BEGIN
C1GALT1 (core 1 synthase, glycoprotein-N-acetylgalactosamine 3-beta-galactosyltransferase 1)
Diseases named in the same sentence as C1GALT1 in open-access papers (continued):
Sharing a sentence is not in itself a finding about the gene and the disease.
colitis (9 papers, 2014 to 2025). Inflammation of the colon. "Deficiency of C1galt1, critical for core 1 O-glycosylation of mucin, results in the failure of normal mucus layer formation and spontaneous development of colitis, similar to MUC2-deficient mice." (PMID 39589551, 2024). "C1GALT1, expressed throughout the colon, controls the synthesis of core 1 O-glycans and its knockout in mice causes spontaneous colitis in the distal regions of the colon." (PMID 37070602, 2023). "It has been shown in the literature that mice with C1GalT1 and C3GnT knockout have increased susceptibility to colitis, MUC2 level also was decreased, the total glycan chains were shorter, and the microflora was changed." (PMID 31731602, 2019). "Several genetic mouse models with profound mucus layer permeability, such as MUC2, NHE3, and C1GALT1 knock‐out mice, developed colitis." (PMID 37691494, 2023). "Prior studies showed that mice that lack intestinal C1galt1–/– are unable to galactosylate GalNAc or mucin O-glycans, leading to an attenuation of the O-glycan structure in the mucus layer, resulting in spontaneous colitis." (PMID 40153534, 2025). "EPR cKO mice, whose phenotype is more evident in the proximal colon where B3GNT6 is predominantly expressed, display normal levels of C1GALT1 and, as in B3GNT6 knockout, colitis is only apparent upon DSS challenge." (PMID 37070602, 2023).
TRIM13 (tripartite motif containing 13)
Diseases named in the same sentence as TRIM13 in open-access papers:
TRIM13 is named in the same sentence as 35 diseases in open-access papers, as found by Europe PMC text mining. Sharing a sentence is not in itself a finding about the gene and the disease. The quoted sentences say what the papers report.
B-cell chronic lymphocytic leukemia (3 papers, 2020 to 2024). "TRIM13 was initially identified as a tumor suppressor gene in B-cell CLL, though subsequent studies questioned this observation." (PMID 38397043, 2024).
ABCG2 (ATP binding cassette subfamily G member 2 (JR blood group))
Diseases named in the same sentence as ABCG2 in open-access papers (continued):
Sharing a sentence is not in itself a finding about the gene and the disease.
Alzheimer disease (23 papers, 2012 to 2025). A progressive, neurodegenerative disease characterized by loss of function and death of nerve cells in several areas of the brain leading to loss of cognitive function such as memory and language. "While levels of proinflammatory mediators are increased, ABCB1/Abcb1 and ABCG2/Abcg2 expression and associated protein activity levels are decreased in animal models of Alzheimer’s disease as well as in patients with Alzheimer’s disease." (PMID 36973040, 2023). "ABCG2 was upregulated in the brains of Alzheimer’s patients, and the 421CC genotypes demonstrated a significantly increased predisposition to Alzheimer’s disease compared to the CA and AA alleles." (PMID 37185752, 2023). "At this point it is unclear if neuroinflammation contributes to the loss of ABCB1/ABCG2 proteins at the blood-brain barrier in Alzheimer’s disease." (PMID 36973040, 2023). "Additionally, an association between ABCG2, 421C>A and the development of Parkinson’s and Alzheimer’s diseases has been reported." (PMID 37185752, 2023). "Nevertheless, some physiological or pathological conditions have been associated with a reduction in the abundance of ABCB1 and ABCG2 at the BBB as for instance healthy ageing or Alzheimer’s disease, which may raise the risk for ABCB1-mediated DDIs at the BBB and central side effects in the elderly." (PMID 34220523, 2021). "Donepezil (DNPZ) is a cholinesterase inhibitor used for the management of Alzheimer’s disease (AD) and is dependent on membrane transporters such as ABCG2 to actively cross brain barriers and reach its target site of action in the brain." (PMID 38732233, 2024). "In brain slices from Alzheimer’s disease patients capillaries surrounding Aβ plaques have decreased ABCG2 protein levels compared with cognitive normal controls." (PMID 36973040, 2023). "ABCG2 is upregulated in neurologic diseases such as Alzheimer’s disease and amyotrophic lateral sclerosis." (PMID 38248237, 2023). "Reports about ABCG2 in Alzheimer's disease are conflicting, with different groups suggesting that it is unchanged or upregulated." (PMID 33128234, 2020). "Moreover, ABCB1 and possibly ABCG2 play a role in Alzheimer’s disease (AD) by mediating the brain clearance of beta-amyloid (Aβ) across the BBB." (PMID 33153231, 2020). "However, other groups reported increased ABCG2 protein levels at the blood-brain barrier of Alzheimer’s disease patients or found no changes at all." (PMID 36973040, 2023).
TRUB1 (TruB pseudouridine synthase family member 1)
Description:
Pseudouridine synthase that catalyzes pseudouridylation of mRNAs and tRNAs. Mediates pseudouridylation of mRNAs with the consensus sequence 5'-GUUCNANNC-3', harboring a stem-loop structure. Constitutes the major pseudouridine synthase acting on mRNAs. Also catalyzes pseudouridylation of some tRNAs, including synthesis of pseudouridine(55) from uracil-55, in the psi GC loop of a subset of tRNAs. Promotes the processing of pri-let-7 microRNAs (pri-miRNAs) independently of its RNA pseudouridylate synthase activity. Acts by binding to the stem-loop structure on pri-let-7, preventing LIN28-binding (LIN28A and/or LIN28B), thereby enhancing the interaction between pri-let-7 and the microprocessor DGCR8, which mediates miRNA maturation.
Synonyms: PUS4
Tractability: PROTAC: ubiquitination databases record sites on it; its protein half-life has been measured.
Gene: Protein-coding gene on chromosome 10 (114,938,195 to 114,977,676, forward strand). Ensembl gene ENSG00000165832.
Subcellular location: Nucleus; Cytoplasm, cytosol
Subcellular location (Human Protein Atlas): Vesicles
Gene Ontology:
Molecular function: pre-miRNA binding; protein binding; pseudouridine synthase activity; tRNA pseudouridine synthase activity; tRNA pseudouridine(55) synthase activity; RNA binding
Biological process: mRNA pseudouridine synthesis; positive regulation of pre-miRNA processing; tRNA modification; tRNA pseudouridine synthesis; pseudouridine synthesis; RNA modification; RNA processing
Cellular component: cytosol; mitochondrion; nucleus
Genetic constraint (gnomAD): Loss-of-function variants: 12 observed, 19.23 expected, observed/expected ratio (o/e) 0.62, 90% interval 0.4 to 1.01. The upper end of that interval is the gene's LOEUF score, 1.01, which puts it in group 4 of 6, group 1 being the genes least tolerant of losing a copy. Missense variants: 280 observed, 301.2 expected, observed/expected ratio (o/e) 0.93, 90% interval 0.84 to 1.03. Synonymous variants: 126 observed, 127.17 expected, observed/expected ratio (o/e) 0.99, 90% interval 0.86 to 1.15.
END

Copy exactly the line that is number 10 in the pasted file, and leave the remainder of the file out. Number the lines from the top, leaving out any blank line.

Diseases named in the same sentence as ABCG2 in open-access papers (continued):